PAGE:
The Private Life is no longer dominated by fear experienced by the proletariat, the petty bourgeoisie, SA, and Gestapo. Fear is now less often presented within the framework of class warfare: those soldiers on its armored troop carrier are from virtually all classes. The war has to a considerable extent broken down class barriers; all are now united in a sense of impending doom. In contrast, the description of the Panzer soldiers in the American version leaves nothing to the imagination. Presumably, it is extreme fear that makes them resemble inanimate objects.

Of course, the focus in Furcht und Elend is of necessity on forms of fear in a country on the way to war, but still not yet officially at war. Although we encounter a number of SA and SS, few soldiers are on stage in any production of the play. The scene, good family drama though it may be, offers no exemplary resistance to the Third Reich and thus merely serves to illustrate what the Comintern would see as the cynical capitalist and petty-bourgeois greed characteristic of Third Reich Germany. The scene begins with all the trappings of a rousing left-wing Naturalist melodrama. A widowed mother of two children, the older of whom already suffers from bronchitis, is grieving at the loss of her husband, the family breadwinner and a resolute critic of the NS system.

For expository reasons, although their inclusion is explained at plot level by their wish to give the bereft family emotional support, two neighbors, a working-class man and his wife, are also present. The man, we are led to assume, was sent to a concentration camp because he had complained about the current starvation wages at his place of work. The fact that his body has now turned up in a sealed metal container triggers further suspicion, even if it means that those present in theory still have access to the concealed evidence.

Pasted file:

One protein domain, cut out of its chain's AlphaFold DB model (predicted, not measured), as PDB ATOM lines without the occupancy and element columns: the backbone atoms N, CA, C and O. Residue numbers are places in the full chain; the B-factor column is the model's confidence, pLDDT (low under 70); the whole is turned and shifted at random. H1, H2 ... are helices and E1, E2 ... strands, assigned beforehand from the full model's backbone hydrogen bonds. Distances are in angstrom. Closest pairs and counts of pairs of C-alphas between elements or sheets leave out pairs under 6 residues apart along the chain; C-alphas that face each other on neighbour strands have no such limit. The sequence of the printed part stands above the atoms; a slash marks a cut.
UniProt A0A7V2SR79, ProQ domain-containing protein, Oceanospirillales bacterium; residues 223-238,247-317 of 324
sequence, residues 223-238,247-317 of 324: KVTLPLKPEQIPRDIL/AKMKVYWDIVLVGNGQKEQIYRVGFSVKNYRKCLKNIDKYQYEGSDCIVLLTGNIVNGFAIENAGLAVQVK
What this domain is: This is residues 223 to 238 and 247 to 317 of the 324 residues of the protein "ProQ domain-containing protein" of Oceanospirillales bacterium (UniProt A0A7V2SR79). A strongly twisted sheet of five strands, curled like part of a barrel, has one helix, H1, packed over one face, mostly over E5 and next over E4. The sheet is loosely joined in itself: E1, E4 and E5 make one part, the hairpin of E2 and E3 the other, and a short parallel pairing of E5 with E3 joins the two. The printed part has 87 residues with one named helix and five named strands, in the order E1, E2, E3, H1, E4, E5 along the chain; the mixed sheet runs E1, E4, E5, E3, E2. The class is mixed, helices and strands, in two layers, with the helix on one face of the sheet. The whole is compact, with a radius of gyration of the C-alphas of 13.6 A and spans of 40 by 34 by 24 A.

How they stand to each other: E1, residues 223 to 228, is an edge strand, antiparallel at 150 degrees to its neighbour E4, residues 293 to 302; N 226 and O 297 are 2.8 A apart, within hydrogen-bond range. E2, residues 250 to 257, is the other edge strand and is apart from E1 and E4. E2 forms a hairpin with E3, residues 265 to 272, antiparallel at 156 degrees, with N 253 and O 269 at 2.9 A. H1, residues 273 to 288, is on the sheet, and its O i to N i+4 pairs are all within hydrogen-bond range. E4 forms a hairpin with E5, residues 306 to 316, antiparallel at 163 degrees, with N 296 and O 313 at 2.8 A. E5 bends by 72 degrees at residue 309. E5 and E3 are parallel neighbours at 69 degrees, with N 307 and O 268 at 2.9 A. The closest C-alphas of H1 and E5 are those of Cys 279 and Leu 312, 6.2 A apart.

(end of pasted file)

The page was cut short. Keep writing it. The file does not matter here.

Although no one is supposed to open the box, the neighbor is tempted to do so. In the antifascist struggle, even the events of such a straightforward scene as this one, pointing to the ugly truth behind the lies, virtually become an act of defiance. If this were its sole or principal purpose, one might won- der why the SA had even bothered to return the body, insulated from pry- ing eyes or not.

Corpses were rarely released from concentration camps or even buried in the s. The zinc box itself is obviously an image of concealed facts, but it also represents a physical intrusion into an intimate scene of family grief, as well as a devi- ous form of political entrapment. Although divided at the outset about whether or not to open the box, they gradually realize the price that they would pay if found to have done so.

Die Kiste kann zubleiben. And they might come for you too. The box can stay shut. This decision is arguably not a surrender to force majeure, but a prudent recognition. As this scene demonstrates, the time for concerted action was, as a consequence, not yet ripe. How- ever, the moral and political dilemmas facing the participants in this scene cannot be reduced to a simple fear factor, whether it is a matter of the fear of the victims or that of the perpetrators.

Nor can it be contained within the framework of material deprivation i. Brecht almost seems to be testing his audience or readers by questioning what their response would have been. Not cowed, he spoke out against the sub- subsistence wages he and his comrades were being paid and he paid with his life for having done so. The broader problem is that in doing so he may have underestimated the potential consequences. In all likelihood, his family will have to suffer substantial financial burdens in the years to come, his relatives will live under the perpetual threat of collective Sippenhaft,21 fear of losing their jobs, of inadvertently drawing further attention to their political allegiances, and of imprisonment or dispatch to a correc- tive detention camp Erziehungslager.